Texas History
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    Welcome to Texas History as taught by Coach Shields. Texas History will consist of 11 units.

    The following is an overview of the topics which will be discussed in Texas History. 

    Unit 1- Natural Texas and its People 

    This unit bundles student expectations that address the geography of Texas and history of the American Indian groups living in Texas before European colonization. Before the arrival of Europeans to Texas the land was home to a variety of American Indian groups. These groups interacted with the environment in Texas in various ways. Some groups formed settled farming communities where physical geography supported farming and some were nomadic groups that sustained by following herds of bison.

    During this unit, students study about the physical geographic regions of Texas and compare the major physical geographic characteristics of those regions. Students also study about the American Indian groups that lived in Texas and about how those groups were influenced by the physical geography of Texas.

    Unit 2- Exploration and Early Colonization of Texas

    This unit bundles student expectations that address the exploration of Texas and early efforts by the Spanish to colonize Texas. Early European exploration of Texas was motivated primarily by the quest for gold. Both Spanish and French explorers made forays into Texas in the sixteenth century. Competition between France and Spain to claim land in the New World fueled Spanish desires to colonize and control Texas. The Spanish began the process of colonizing Texas by building a series of missions and presidios in the territory. The struggle to control a vast empire plagued the Spanish and eventually the missions and presidios were abandoned.

    During this unit, students study about the early expeditions of Spanish and French explorers to Texas and about the mission-presidio system instituted by the Spanish government to colonize Texas.

    Unit 3- Mexican Colonization and the Empresario System

    This unit bundles student expectations that relate to the newly independent Mexican government’s policy of establishing an empresario system in its efforts to control territory in Texas. Early in the nineteenth century, events in Europe affected the Spanish colonies in the New World. In the course of these events, colonists in Mexico fought and gained independence from Spanish rule. Mexican officials made the control of Texas a priority and instituted a system to bring permanent settlers to the region. During the early nineteenth century Texas became the home to many settlers from the United States, who brought with them a different culture than that of the Mexicans. Eventually these cultural differences gave rise to growing tensions between colonists and Mexican officials.

    During this unit, students study about the events related to Mexican independence from Spain and the implementation of the land grant system by the Mexican government as a means of colonizing Texas. Additionally students study about how the efforts of Mexican officials to control immigrants from the United States in Texas resulted in growing tensions.

    Unit 4- Unrest and Revolt

    This unit bundles student expectations that relate to the issues and events surrounding the fight in Texas for independence from Mexico. As tensions grew in Texas, Mexican officials attempted to impose more control over the settlers. Eventually political changes in Mexico forced settlers in Texas to pursue independence. While the movement towards independence had been growing for years, it took less than a year for Texans to gain independence. During that time, Texans met to form a new government as well as battled Mexico’s army at Gonzales, the Alamo, Goliad, and San Jacinto. The victory at San Jacinto signified the end of Mexican rule in Texas.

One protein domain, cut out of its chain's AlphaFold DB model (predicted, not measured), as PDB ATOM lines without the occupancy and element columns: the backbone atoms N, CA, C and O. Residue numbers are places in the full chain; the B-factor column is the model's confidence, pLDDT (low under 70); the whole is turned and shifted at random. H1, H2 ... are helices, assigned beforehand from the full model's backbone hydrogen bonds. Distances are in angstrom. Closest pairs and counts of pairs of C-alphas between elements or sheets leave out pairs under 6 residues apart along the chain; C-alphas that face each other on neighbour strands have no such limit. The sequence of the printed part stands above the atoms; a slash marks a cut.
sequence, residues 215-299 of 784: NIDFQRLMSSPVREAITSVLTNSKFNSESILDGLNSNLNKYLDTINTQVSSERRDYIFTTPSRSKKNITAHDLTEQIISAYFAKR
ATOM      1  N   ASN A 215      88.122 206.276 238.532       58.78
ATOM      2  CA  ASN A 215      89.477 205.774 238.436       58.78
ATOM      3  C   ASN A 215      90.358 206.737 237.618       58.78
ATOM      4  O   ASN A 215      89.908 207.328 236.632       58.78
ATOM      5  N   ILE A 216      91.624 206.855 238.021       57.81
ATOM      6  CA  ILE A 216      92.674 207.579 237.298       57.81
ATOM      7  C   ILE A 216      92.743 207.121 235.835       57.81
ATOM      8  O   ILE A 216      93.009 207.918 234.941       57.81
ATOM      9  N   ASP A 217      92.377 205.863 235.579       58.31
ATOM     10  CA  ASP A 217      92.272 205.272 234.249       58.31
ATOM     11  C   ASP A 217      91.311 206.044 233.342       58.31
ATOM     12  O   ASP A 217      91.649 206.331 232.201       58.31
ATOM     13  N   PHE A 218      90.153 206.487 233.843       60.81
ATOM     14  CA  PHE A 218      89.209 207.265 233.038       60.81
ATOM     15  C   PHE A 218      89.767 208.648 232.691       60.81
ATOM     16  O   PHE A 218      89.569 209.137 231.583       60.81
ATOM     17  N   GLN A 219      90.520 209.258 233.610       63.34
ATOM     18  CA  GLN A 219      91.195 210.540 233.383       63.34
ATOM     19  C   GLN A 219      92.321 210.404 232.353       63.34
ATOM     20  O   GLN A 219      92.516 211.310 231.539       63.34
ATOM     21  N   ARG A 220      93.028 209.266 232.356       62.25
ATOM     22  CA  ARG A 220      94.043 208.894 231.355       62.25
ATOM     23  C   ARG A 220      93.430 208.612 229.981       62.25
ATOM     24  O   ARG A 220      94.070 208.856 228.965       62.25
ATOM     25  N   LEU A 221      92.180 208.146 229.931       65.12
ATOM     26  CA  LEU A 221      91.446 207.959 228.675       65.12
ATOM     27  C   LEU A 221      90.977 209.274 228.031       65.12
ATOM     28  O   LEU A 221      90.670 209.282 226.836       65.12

During this unit, students study about the attempts by Mexican officials to control the settlers in Texas, the changes in the Mexican government that affected Texans, and the events of the Texas Revolution.

    Unit 5- Republic of Texas and Early Statehood

    This unit bundles student expectations that address the issues and events surrounding the Republic of Texas and the process of Texas becoming a state in the United States. After Texans gained independence from Mexico, Texas became a nation that faced many challenges. The new republic was modeled after the U.S. republic and some Texans wanted Texas to join the United States. Early leaders of the Texas republic worked to provide security for Texans, establish government services, and address financial issues. Eventually Texans decided that many of the financial problems faced by the republic could be solved by joining the United States. The annexation of Texas triggered a boundary dispute with Mexico and war broke out between Mexico and the United States. The treaties that ended the war established the borders of Texas. The vast amounts of cheap land available in Texas during the mid 1800s fueled European immigration to Texas. This immigration gave shape to the unique culture of Texas.

    During this unit, students study about the issues faced by the leaders of the Republic of Texas, the events that led to annexation of Texas by the United States, the causes and consequences of the war between Mexico and the United States, and issues related to the influx of European immigrants to Texas in the mid 1800s.

    Unit 6- Texas During the Civil war and Reconstruction

    This unit bundles student expectations that address Texas’ participation in the U.S. Civil War and the Reconstruction of Texas. In 1861 Texans voted to secede from the United States and join the Confederate States of America. Many Texans had emigrated from the southern United States and some Texans were slaveholders, especially in East Texas where enslaved African Americans worked on plantations. Texans served in the Confederate Army and some battles of the American Civil War were fought in Texas. The Texas coast was blockaded by the Union for the entire war. After the end of the war, Texans began the process of Reconstruction, eventually writing a new constitution for Texas and reestablishing institutions in Texas.

    During this unit, students learn about the reasons for Texas secession, the experiences of Texans in the Civil War, and the changes to Texas’ society following the war. Additionally, students examine the concept of federalism and other principles of the U.S. Constitution and how these principles are reflected in the Texas Constitution. Students will study these concepts in more depth in Grade 8.

    Unit 7- Cotton, Cattle, and Railroads and Closing the Texas Frontier